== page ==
Now we are going to make this precise. First of all we assume that there is a probability space $\Omega$ and random variables $X_i : \Omega \to \mathbb{R}^d$ and $Y_i : \Omega \to \mathbb{R}$ and $\epsilon_i : \Omega \to \mathbb{R}$ and we assume that there are (as you call them) 'true' $\beta \in \mathbb{R}^d, b \in \mathbb{R}$ such that $$Y_i = \beta X_i + b + \epsilon_i$$ (as functions from $\Omega$ to $\mathbb{R}$) and we assume that there is a 'true' $\omega_0 \in \Omega$ such that $$x_i = X_i(\omega_0)$$ and $$y_i = Y_i(\omega_0)$$ and the $\epsilon_i$ are independent from the $X_i$ and the $\epsilon_i$ are iid. $\mathcal{N}(0, \sigma^2)$ distributed.

These assumptions mean that the data we are confronted with really comes from these random variables and they satisfy some relations. Then we can execute an algorithm in order to find approximations $\hat{\beta}, \hat{b}$ of $\beta, b$ such that when we are confronted with a new, unseen $x$, the equation $$\hat{y} = \hat{\beta} x + \hat{b}$$ will give the best (concerning some measurement, namely in average) approximation for the 'true' $y$ that belongs to that $x$.

1) Now we have to ask: What do these people mean when they write $\delta_i$, $\epsilon_i$, ...? They for sure do hardly know what the term 'random variable' really means from a mathematical point of view or they know it and jut ignore it, hence, they just use it for any symbol in their mind that is somewhat related to some kind of error. I guess that they mean $$\text{their}~ \delta_i = \hat{y}_i - y_i$$ i.e. given the current parameters $\hat{\beta}, \hat{b}$, what is the error to the $i$-th true training answer? This is a very concrete real number, not a random variable and this (well, the sum of the squares of them) is what you minimize in linear regression. When they write that they "minimize" something involving $\epsilon_i$ then we do not know what they mean: these are random variables that we cannot even change!!! How should this be minimized? Hence, I think that you are confused for the right reason: Whatever they write in the context of approximizing $\beta, b$, they almost always mean $\hat{y}_i - y_i$.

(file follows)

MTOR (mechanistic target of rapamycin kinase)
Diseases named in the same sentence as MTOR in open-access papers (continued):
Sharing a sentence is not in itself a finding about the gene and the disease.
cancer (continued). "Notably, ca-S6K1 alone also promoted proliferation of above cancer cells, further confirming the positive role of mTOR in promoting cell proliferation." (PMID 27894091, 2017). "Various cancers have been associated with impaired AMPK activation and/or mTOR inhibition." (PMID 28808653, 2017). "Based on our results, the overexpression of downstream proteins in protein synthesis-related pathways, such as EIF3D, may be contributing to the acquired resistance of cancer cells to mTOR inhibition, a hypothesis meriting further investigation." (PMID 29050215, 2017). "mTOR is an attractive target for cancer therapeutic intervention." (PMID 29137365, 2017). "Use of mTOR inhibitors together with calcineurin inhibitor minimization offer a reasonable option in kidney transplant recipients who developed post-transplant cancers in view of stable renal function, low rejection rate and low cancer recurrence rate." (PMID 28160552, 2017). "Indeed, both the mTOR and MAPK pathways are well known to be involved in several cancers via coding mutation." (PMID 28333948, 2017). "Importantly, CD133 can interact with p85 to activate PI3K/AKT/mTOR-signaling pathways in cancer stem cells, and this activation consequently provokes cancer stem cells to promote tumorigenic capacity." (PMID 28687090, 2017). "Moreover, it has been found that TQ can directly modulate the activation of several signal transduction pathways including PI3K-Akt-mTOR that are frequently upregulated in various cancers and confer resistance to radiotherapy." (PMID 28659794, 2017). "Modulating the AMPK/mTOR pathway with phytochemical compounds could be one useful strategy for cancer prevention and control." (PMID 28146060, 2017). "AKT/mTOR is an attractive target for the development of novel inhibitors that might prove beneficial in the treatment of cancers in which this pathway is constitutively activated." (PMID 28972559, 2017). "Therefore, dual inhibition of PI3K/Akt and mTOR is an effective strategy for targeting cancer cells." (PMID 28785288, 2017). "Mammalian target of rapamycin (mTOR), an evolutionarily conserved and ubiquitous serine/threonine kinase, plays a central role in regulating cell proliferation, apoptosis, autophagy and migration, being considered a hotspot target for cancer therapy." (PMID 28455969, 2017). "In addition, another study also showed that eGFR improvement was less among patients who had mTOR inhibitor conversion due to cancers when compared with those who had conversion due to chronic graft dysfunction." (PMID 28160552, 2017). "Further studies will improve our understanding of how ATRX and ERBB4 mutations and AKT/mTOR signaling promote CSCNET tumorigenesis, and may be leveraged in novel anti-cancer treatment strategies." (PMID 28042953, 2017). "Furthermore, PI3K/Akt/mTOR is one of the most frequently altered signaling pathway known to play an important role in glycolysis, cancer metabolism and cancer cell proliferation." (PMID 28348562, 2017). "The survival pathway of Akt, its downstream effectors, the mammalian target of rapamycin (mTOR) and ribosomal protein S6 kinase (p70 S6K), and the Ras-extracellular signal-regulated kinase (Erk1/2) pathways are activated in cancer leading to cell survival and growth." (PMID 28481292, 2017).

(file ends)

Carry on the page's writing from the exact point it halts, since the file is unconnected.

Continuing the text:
2) I have not seen such a book yet... I think it stems from the following: either the author does not know something about mathematics and precision (or does not give a sh*t about it) or he/she does not want to exhaust the audience with these (absolutely important) details... However, there are some questions in this direction here on se, see here or here and so forth... (shamelessly referring to questions and answers of myself here but probably you can find many more).